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Discussion Starter #1
Hi All.

I started my licensed home improvement / contractor business less than 2 years ago. Firstly, I would like to say that I feel so lucky that I have been able to generate some income since day one, specially considering that COVID put a stop to many businesses including contractors. I hardly have enough business to hire a help, not even part-time, however, every once in a while, I have to turn down jobs (money making jobs) that are too big for my to handle by myself, requiring a second hand and not necessary even skilled hands. In my state (MD) I am required to carry workers comp if I have an employee. I just did an online quote and I am quoted $220 a month for workers comp! .. That's a lot for me! and for that rate it is not worth for me to take on those bigger jobs.

My questions are:

Is $200/month ball park amount for workers comp?
I have seen ads saying that you can buy buy business/ WC insurance hourly or as needed. Any ideas if they legit and acceptable?
Any suggestions?

Thanks all.
 

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Paying as needed your paying 3x over. Never looked for it hourly or monthly. Buy it yearly & make real money. Otherwise your limited

Mike
 

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You can hire helpers through a temp agency. Kind of a crap shoot on who they may send you but if you just need a set of unskilled hands it works. The temp agency will cover the workmans comp and payroll, ect since its thier employee and just bill you for the hours you need the helper. Not necessarily cheap but the cost gets passed on to the client.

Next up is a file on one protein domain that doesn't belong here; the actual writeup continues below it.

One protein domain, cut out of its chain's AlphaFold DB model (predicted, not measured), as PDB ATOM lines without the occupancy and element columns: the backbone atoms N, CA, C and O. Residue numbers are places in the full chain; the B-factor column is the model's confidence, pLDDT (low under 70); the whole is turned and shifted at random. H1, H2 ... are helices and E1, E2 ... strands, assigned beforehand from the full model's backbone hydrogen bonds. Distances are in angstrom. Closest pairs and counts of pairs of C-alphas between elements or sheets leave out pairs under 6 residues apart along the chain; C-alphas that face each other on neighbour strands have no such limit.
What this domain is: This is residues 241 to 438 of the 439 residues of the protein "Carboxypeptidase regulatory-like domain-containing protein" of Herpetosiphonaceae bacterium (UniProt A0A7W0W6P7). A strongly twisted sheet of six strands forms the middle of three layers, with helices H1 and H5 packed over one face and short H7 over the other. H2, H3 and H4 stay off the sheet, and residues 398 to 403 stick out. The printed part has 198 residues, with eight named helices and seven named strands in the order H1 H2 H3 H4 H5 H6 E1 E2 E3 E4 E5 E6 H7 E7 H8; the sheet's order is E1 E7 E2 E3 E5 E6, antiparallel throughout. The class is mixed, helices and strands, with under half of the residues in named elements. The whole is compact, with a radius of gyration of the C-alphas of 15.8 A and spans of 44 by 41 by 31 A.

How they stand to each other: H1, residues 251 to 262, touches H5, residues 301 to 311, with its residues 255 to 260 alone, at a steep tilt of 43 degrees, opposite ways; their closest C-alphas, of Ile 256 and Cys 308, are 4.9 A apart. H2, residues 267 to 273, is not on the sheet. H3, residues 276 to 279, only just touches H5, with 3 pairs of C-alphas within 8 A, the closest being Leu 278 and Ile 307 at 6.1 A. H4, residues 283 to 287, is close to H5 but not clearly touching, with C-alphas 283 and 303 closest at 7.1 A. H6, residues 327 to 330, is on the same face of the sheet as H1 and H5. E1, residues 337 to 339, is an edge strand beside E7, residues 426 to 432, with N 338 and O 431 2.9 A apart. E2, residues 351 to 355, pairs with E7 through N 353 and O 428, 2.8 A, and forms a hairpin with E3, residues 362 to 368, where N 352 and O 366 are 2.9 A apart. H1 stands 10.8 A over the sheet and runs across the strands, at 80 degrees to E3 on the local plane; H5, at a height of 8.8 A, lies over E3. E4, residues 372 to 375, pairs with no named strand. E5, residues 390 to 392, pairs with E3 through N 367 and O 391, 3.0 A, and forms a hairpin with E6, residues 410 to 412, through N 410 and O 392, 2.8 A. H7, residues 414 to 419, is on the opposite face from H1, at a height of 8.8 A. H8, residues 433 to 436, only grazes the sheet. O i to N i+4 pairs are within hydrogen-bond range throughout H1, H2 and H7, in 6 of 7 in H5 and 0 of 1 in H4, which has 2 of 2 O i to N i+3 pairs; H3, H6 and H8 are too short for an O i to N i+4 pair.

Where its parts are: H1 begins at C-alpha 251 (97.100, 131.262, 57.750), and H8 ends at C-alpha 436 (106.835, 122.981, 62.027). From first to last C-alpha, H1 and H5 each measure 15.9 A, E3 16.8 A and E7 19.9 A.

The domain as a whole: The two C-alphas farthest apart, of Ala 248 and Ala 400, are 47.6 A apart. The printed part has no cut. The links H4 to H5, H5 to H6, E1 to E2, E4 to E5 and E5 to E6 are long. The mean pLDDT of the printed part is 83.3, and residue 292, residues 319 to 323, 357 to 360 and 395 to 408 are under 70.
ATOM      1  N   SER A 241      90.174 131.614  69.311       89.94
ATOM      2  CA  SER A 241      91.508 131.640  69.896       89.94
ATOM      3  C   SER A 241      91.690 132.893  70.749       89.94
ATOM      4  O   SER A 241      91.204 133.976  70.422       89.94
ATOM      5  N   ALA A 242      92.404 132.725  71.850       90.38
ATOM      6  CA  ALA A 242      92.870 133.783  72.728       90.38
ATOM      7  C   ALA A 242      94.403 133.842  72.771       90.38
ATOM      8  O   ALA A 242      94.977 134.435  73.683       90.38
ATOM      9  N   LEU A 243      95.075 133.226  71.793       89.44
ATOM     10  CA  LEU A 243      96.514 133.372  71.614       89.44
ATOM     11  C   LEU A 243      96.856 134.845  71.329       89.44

Cant speak for MD, but i know here in CA it costs me about $25-$30/hr for unskilled laborers with no tools (the laborers are making half of that, temp agency takes half). Semi skilled cost a little more. Temp agency takes care of all the WC, payroll, tax compliance stuff, ect. I can fire a helper in the first 2 hrs for any reason and not be charged but if i keep them they charge a 4 hour minimum. Not too bad for a second set of hands but can be a crap shoot on who you get. If you get a good worker you can request them again but they ussually get hired directly pretty quick.

Other option is to find another licensed contractor to sub to. Again, not sure of the specifics in MD but here in CA i can sub to another licensed contractor. Not as cheap but for skilled help its the best and easiest way. The sub is responsible for thier WC or exemption and you just 1099 them. Can work out an hourly or flat rate that way. Always good to have another contractor to share work with or team up with on larger projects.